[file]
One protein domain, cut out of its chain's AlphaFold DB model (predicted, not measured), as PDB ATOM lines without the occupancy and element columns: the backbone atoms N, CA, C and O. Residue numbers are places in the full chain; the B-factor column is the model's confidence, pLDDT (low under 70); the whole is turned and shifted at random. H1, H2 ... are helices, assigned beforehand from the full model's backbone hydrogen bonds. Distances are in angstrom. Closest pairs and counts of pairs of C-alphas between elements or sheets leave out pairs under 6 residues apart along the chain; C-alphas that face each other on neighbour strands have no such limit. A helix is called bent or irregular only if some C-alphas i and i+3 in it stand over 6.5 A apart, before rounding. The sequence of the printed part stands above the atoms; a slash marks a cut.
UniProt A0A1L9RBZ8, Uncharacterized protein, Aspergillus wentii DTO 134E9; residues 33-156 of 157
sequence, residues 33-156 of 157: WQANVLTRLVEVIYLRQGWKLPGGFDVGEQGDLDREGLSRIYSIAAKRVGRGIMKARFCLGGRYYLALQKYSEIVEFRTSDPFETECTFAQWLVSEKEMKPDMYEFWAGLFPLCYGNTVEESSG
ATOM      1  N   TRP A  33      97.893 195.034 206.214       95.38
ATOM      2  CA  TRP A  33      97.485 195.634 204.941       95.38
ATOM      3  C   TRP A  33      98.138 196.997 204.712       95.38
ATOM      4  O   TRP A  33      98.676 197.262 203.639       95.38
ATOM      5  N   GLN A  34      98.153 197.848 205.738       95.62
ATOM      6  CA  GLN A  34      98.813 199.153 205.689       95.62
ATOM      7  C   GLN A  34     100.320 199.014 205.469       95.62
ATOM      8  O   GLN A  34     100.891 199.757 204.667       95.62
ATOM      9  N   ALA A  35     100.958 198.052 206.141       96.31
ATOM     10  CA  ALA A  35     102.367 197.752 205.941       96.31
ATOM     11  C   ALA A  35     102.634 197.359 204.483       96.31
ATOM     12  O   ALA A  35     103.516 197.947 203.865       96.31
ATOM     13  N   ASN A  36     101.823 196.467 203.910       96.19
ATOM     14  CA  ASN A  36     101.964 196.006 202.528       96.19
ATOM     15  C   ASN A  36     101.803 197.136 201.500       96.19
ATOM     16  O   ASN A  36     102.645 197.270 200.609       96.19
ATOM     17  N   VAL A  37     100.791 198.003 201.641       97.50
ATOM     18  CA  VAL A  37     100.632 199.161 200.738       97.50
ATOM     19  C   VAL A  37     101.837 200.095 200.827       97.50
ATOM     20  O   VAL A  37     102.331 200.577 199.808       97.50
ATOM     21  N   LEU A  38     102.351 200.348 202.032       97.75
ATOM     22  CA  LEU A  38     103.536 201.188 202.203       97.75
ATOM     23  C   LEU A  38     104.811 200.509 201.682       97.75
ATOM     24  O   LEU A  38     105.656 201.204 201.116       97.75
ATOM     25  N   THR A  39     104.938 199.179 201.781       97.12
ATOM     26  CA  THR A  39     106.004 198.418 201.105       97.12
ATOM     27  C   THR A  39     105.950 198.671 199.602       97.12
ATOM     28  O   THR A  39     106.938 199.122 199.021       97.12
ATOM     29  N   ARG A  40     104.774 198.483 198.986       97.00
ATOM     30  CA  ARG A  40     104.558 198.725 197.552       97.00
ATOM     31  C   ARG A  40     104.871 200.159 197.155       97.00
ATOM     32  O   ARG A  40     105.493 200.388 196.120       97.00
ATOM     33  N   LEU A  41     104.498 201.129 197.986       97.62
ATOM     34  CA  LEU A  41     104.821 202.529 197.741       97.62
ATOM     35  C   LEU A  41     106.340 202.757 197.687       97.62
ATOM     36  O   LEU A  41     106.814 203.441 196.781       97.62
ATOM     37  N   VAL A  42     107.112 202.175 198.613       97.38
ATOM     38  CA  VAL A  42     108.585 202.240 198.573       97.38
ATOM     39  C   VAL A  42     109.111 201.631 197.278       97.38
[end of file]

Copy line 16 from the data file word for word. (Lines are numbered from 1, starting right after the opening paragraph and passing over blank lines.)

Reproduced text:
ATOM     14  CA  ASN A  36     101.964 196.006 202.528       96.19